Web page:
This is the hatch to the gas bottles and the all important Gas Isolation Valve. We will need to use this when we change over the LPG bottles, which run the hob and oven. Hopefully this is the only time we will need to isolate any gas 🙂
Before we can drive off, the gas locker has to be ‘hammer tested’ (presumably hit with a hammer) and ‘inspected for its gas tight integrity’ (presumably this doesn’t mean striking a match or lighter near it to see if any gas is leaking!). Craig Allen from Craig Allen Marine is going to ensure it’s all boat shape and Bristol fashion.
One thing we’re going to need on a narrowboat is a good cup of tea and this looks like the ideal recepticle.
I spotted in a thrift shop in Frome, on Catherine Hill (I didn’t dare ask the price and in any case, we’ve got a white one so I might try and get mu to paint it for us – a lot more thrifty). I was tempted thought, I’ve got a red mug that looks exactly like it!
It’s a Tradition
Traditional narrowboat painting is comprised of Roses and Castles. As to why? The origins have been lost, which is frighteneing as we’re only talking about the 19th Century. Hardly the ‘Mists of time’. The roses are painted using four colours only, if you are aiming for authenticity.
We like the idea of tradition and find It fitting to honour the people that lived and worked on the canals so, we want to take some of that tradition and meld it with the modern.
That Sinking Feeling – when you’ve got everything but the Kitchen sink.
After the euphoria of finding the narrowboat you want to buy, the adrenalin rush subsiding and you’re left shaking by the canal bank, the actuality gradually dawns – it needs some work.
You suddenly notice that some aspects of your narrowboat pride & joy look a little jaded. Lacklustre if you will. Somethings need to be refreshed; there’s a scratch here (well, several), it could do with a touch of polish there (well, all of it) and the Galley (the technical term for the kitchen) well… The Galley is one of those things.
The configuration of the Galley is right, we wanted it along one side, not a walk-through with units on both sides of the boat, so you have to squeeze through or wait for someone to pass, so you can then get by. It’s just that one of the units needs changing, and there’s a door we want to do up and we want a new cooker and…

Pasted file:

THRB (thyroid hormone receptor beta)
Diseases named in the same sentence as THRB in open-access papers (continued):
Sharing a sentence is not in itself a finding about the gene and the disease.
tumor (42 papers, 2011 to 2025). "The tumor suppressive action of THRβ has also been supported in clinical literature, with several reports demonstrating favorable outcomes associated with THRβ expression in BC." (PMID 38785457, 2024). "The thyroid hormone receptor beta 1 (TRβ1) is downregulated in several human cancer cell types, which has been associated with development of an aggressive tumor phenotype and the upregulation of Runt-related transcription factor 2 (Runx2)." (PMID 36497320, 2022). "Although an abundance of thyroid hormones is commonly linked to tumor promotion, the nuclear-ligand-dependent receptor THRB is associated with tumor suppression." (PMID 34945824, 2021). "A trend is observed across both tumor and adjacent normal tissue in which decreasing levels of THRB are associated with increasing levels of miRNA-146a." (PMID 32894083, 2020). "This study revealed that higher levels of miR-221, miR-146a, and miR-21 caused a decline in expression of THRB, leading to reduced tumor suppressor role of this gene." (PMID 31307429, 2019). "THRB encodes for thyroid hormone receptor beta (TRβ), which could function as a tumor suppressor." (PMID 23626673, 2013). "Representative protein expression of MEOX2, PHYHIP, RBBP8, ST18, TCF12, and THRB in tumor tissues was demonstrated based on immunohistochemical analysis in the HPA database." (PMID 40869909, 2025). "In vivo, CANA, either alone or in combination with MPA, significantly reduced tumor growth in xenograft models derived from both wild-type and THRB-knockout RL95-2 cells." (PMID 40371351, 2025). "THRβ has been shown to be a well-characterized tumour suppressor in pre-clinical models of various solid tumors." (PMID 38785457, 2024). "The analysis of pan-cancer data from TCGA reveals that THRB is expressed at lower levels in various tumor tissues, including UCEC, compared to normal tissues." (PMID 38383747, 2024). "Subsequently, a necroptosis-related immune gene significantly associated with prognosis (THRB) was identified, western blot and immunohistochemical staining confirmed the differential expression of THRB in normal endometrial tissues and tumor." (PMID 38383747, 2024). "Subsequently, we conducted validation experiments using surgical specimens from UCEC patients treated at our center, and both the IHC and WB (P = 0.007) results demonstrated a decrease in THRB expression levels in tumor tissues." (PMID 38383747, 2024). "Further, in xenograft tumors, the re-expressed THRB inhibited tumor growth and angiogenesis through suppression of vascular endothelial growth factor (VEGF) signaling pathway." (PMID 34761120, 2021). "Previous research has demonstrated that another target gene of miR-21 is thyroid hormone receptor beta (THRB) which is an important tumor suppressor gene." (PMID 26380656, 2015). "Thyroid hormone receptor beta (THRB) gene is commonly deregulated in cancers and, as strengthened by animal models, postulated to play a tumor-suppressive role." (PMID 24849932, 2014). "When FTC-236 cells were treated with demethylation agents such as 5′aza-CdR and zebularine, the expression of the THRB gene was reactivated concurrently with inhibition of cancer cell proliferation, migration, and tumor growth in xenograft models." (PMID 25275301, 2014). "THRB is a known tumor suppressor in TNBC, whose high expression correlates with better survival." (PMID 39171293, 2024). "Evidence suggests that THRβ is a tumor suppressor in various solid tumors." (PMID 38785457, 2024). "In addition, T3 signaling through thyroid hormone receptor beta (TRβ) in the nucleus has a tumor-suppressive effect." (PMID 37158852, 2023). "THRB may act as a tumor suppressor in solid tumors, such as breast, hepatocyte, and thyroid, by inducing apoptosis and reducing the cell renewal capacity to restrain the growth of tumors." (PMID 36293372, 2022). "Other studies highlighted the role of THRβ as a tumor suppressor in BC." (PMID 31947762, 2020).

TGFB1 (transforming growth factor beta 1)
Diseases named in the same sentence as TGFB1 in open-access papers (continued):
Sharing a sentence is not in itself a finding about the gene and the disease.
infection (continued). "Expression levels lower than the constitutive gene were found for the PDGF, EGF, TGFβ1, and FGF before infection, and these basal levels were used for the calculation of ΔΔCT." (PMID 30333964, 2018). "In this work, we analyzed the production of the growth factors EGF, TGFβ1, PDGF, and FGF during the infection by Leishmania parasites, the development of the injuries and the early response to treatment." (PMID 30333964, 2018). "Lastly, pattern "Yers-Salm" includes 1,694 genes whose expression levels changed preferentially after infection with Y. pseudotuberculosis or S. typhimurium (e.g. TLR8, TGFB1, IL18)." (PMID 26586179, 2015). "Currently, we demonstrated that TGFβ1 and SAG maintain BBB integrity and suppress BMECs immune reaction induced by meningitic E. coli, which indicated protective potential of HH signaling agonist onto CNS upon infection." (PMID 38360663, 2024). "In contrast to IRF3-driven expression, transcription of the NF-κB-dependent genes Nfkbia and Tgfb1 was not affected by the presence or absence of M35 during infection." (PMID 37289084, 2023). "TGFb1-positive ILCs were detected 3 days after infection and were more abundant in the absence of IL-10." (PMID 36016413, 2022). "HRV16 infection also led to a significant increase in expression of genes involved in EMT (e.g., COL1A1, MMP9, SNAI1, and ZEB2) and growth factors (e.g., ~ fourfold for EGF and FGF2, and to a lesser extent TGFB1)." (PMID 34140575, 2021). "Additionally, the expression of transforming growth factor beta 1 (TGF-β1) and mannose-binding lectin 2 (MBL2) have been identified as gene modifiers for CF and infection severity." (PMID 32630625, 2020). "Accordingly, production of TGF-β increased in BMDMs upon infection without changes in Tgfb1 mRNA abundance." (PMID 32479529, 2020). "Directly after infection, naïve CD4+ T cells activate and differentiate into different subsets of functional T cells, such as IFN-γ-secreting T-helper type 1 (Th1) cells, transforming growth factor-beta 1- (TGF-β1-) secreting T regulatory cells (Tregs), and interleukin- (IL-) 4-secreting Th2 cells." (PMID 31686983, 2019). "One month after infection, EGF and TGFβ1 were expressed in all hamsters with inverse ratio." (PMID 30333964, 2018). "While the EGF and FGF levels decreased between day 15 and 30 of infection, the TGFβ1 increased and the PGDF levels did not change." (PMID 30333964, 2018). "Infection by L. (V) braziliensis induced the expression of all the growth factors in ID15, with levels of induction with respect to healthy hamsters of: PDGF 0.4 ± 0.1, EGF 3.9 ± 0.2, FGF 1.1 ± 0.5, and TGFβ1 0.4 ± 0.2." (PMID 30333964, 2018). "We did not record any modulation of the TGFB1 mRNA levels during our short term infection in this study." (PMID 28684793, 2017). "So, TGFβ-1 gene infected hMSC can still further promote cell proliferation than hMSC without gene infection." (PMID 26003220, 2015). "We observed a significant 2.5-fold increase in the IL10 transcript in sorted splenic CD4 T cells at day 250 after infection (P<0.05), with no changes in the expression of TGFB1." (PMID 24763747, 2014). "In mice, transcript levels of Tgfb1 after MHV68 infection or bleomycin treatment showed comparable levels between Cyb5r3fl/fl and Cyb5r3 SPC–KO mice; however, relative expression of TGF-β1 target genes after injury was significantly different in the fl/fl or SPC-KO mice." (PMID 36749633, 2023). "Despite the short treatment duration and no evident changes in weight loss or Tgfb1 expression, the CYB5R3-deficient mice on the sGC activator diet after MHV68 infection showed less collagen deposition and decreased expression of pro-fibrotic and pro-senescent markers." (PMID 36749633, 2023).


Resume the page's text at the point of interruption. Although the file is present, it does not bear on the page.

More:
The Patina of Age
It has obviously served the boat and previous occupants well and whilst I’m all for a patina of age, we’re going to do up the Galley.
With weeks and weeks still to go before the boat will be ready, one thing we can do is get some ‘bits and pieces’ and at least feel like we’re moving in the right direction. With the Galley in mind, we’ve bought a sink and a draining rack to go with it. It’s a small sink and we’ve been trying out basic mock-ups to ensure we got the optimum size; not too big so as to waste preparation space and not too small that you can’t effectively wash up in it. How did we do this? With a paper layout of the kitchen, sorry Galley in the sitting room, to scale and set up so we can see how different layouts will work. It’s a sort of role-playing while no-one’s looking, but there are no Hit Points or Dragons.
It’s all coming along nicely, we’ve even bought an EasyDo Products ecoFORCE recycled (89%) Dish Brush for cleaning the pots and pans pot and pan (there’s only so much space to store stuff and mu insists she’s a one pot cook). Ooh, and x2 brush refills and some recycled (97%) Heavy Duty Kitchen Scourer Pads from the same company. At least that pot and pan will be clean.
We haven’t got everything but at least we’ve got a kitchen sink.
Basically, if you open up the floor of a narrowboat, you get to see the bilges. That is, sections of the boat below the waterline.
Is There a Question?
‘So what’s in one?’ I hear you ask. Well, you might think nothing but you’d be wrong. This is where water collects. It’s OK, don’t worry! We’re not sinking. Water can get in by various legitimate means; condensation, rain, splashsing in from the canal or spillage from the galley (we’ll come to the galley in another post). There are also other, less legitimate means for water ingress; water can leak from a disconnected pipe (I’m thinking sink if you’re lucky, toilet if you’re not), the stern gland (don’t ask) and maybe even oil from the engine!
‘My good God! What type of boat are you running here?’ I hear you gasping. Don’t panic, this is all normal or so I’m reliably told by people in the know. The thing I want you to take away from this little discussion is that water in the bilge or bilge water isn’t clean. In fact it can harbour bacteria and emanate noxious smells, hence you can see bilge quickly becoming a derogatory term.
You have to get into the bilges or at least gain access to pump out the noxious waters (I said pump, not syphon). You can get manual and automatic bilge pumps that remove said waters. I’ll let you know which type of pump we have (if any) and what we upgrade to if we have to.
So, I’ll be periodically cleaning out my bilges (let’s face it, there won’t be a lot of people queuing up to do it for me) and by necessity, be cleaning the bilge as a narrowboat needs blacking every two years or so, the contents of which I will be sharing in these blog posts – basically, a load of old bilge water 😉
A soon as I get a picture of our bilges, I’ll post it here.